The urologist argued that he did obtain informed consent to the injection treatment, noting that the patient had signed a document that explained that scars were a possible outcome.
"Given the costs of defense and the challenge to defend lawsuits involving [retained surgical items], preventing them from occurring at all is the best solution," writes Brianne Goodwin, JD, RN.
The physician argued that the migration of the mesh is a known risk of the procedure and the patient had given informed consent for the operation.
Ranging from advice on telephone triage to reports on cases involving circumcision requiring revision surgery to a missed kidney cancer diagnosis, these were our most-read “Malpractice Consult” columns online from 2017.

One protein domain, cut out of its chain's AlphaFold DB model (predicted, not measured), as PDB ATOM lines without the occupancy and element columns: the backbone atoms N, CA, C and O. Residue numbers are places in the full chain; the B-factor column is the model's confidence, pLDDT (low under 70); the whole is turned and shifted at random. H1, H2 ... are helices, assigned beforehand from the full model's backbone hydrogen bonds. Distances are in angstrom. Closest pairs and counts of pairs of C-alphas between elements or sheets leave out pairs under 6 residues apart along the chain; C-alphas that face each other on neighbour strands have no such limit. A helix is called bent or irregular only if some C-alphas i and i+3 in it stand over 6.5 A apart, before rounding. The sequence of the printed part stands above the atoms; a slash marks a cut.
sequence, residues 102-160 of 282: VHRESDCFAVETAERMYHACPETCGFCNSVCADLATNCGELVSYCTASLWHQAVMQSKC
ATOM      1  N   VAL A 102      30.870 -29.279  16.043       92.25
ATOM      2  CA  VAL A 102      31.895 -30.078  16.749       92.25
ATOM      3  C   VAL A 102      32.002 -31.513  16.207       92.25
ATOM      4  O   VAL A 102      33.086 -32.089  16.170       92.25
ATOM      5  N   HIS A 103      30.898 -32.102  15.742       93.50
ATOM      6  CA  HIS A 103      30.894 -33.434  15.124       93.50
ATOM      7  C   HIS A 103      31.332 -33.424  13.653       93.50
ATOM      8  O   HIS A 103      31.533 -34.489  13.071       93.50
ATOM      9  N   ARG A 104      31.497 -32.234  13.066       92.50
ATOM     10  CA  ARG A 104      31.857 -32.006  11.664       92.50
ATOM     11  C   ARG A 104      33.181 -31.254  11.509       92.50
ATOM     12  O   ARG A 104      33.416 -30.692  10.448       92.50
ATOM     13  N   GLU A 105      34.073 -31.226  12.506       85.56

In this "Malpractice Consult" column, Dawn Collins, JD, also discusses cases involving penile pain following cystoscopy, alleged failure to diagnose kidney obstruction, and death follow stent placement.
"Incidental radiology findings are low-hanging fruit that organizations should develop processes for handling proactively," writes Brianne Goodwin, JD, RN.
Informed consent in medicine generally refers to one of two things: the process by which a provider obtains consent through discussion of risks, benefits, and alternatives with patients, and the actual form that is signed by the physician and the patient. Both are critical pieces to any medical malpractice litigation where a claim for lack of informed consent has been pled.